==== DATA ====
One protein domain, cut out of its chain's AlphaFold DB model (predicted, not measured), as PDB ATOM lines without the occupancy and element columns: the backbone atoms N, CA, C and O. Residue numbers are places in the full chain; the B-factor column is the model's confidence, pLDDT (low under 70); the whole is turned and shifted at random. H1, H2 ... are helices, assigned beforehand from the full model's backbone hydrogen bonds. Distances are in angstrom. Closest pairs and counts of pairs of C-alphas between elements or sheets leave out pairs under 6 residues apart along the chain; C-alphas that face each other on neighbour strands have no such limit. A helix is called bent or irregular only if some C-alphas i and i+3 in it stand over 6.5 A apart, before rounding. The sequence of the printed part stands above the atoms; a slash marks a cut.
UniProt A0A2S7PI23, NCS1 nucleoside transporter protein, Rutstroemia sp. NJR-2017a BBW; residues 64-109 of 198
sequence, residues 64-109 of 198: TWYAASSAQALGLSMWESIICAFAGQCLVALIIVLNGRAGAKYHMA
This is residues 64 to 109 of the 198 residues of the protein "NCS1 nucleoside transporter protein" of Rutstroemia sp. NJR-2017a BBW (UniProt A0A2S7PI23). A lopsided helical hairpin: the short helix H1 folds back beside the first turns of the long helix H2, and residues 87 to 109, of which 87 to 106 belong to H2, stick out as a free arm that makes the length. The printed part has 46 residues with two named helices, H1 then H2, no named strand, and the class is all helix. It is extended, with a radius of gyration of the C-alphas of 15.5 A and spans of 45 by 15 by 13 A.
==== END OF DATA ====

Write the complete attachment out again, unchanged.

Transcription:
One protein domain, cut out of its chain's AlphaFold DB model (predicted, not measured), as PDB ATOM lines without the occupancy and element columns: the backbone atoms N, CA, C and O. Residue numbers are places in the full chain; the B-factor column is the model's confidence, pLDDT (low under 70); the whole is turned and shifted at random. H1, H2 ... are helices, assigned beforehand from the full model's backbone hydrogen bonds. Distances are in angstrom. Closest pairs and counts of pairs of C-alphas between elements or sheets leave out pairs under 6 residues apart along the chain; C-alphas that face each other on neighbour strands have no such limit. A helix is called bent or irregular only if some C-alphas i and i+3 in it stand over 6.5 A apart, before rounding. The sequence of the printed part stands above the atoms; a slash marks a cut.
UniProt A0A2S7PI23, NCS1 nucleoside transporter protein, Rutstroemia sp. NJR-2017a BBW; residues 64-109 of 198
sequence, residues 64-109 of 198: TWYAASSAQALGLSMWESIICAFAGQCLVALIIVLNGRAGAKYHMA
This is residues 64 to 109 of the 198 residues of the protein "NCS1 nucleoside transporter protein" of Rutstroemia sp. NJR-2017a BBW (UniProt A0A2S7PI23). A lopsided helical hairpin: the short helix H1 folds back beside the first turns of the long helix H2, and residues 87 to 109, of which 87 to 106 belong to H2, stick out as a free arm that makes the length. The printed part has 46 residues with two named helices, H1 then H2, no named strand, and the class is all helix. It is extended, with a radius of gyration of the C-alphas of 15.5 A and spans of 45 by 15 by 13 A.